T 0365/88 () of 5.8.1991

European Case Law Identifier: ECLI:EP:BA:1991:T036588.19910805
Date of decision: 05 August 1991
Case number: T 0365/88
Application number: 81301413.1
IPC class: C12N 15/00
Language of proceedings: EN
Download and more information:
Decision text in EN (PDF, 344.512K)
Documentation of the appeal procedure can be found in the Register
Bibliographic information is available in: EN
Versions: Unpublished
Title of application: Improved vectors and methods for making such vectors and for expressing cloned genes
Applicant name: Biogen, Inc
Opponent name: -
Board: 3.3.02

Headnote

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Relevant legal provisions:
European Patent Convention 1973 Art 123(2)
European Patent Convention 1973 R 88
Keywords: Allowability of amendments and corrections (yes)
Catchwords:

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Cited decisions:
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Citing decisions:
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Summary of Facts and Submissions

I. European patent application No. 81 301 413.1 was filed with seventeen claims. Originally filed Claim 1 reads as follows:

"1.A vector comprising at least one DNA sequence comprising at least one promoter and operator derived from bacteriophage , characterised by at least one endonuclease recognition site located less than about 300 base pairs from that portion of the said DNA sequence comprising said promoter and operator."

II. The Examining Division refused the patent application on the grounds that Claim 1 filed during the examination procedure did not meet the requirements of Article 123(2) EPC. The claim reads as follows (amendments compared to the originally filed Claim 1 emphasised by the Board):

"1. A plasmid vector comprising at least one DNA sequence comprising the leftward promoter and operator derived from bacteriophage , PLOL, said DNA sequence being characterised by the absence of an active cro gene and an active N gene, and by at least one endonuclease recognition site located less than 300 base pairs downstream from PLOL and located between PLOL and any coding region of an N gene in said DNA sequence."

Independent method Claim 7 was amended in an analogous way as Claim 1.

The Examining Division based its rejection of the application on the reasons that the amendment in Claim 1 was the arbitrary selection of features which had not been disclosed alone or in combination with the other features of the vectors and thus this selection was novel in the absence of a specific disclosure identifying or implying the same. A feature in question was that an endonuclease recognition site was located between PLOL and "any coding region of an N gene in said DNA sequence".

In an "Annex" to the impugned decision, the Examining Division also already provided comments relevant to Claims 7 and 15, whose subject-matter was also said not to be allowable under Article 123(2) EPC.

III. a) The Appellants lodged an appeal against this decision, paid the appeal fees and filed a Statement of Grounds of Appeal.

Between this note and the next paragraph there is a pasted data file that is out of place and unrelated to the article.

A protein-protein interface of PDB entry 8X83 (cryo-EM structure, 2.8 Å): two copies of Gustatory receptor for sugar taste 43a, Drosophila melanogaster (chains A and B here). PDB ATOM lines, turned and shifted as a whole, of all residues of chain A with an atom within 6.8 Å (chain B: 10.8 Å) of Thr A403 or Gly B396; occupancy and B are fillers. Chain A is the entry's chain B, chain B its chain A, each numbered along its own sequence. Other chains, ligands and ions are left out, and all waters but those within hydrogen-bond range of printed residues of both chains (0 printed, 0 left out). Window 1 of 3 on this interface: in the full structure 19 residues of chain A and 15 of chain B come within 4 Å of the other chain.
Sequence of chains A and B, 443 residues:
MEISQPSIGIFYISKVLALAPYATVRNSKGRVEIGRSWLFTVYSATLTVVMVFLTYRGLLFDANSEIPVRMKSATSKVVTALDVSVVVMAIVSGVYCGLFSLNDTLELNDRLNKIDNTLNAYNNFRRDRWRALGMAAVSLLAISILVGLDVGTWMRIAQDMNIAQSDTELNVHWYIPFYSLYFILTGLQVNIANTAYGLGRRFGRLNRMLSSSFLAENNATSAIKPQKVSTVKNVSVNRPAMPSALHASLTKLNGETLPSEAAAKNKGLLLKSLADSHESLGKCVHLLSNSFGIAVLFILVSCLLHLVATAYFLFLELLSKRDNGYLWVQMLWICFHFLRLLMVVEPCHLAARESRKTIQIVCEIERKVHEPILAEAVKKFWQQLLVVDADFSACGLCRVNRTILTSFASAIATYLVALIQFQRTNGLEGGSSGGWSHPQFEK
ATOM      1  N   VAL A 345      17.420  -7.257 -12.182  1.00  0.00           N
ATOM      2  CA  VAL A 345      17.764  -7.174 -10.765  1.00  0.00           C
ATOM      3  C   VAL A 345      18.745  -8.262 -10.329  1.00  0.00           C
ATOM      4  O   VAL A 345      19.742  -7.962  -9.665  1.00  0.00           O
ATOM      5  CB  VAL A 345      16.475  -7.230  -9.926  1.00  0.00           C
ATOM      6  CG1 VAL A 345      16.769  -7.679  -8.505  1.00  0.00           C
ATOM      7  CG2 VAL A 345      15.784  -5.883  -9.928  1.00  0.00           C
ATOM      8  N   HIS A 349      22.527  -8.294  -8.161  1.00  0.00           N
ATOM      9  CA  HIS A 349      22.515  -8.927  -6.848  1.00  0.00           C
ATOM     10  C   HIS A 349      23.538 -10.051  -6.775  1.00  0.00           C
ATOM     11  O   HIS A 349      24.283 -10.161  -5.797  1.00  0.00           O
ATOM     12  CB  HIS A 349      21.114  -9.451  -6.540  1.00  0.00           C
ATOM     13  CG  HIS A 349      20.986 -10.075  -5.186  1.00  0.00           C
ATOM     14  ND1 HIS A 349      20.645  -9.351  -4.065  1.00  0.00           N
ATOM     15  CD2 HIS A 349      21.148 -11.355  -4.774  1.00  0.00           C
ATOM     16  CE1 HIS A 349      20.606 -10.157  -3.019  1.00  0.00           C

Together with the Statement of Grounds new claims were submitted, which were, in response to a communication issued by the Board, finally replaced by a set of claims filed with a letter on 2 April 1990, Claim 1 of which reads as follows (amendments compared to Claim 1 as originally filed emphasised by the Board):

"1. A plasmid vector comprising at least one DNA sequence comprising the leftward promoter and operator derived from bacteriophage , PLOL, said DNA sequence being characterized by the absence of an active cro gene and an active N gene and by at least one endonuclease recognition site located less than 300 base pairs downstream from PLOL in said DNA sequence."

Independent method Claims 7 and 12 were worded in an analogous way to above cited Claim 1.

In new Claims 2 and 8 amendments as to the abreviations of restriction enzymes were requested. "Xba" was to be replaced by "XbaI"; "Sal" was to be replaced by "SalI".

Claims 3 and 9 were worded such that "said recognition site is located less than about 150 base pairs downstream from PLOL in said DNA sequence".

New Claim 15 refers to eleven plasmid vectors deposited with two acknowledged depositary institution and are defined by their deposition numbers.

b) In a final set of claims filed for Austria with letter of 17 July 1991 the claims have been amended in a corresponding way.

c) Together with the grounds of appeal a new page 19 of the description was filed requesting amendment of the number "73.3%" into "73.1%".

d) As to the allowability of the amended claims, the Appellants submitted in essence that the feature that the endonuclease recognition site was located less than 300 base pairs downstream from PLOL was to be found in the specification as originally filed on page 6, lines 10 to 16. The characterisation of the endonuclease recognition site as being located less than 300 base pairs downstream of PLOL was necessary to define the invention. The same amendment had been carried out in Claims 7 and 12, which were thus equally allowable.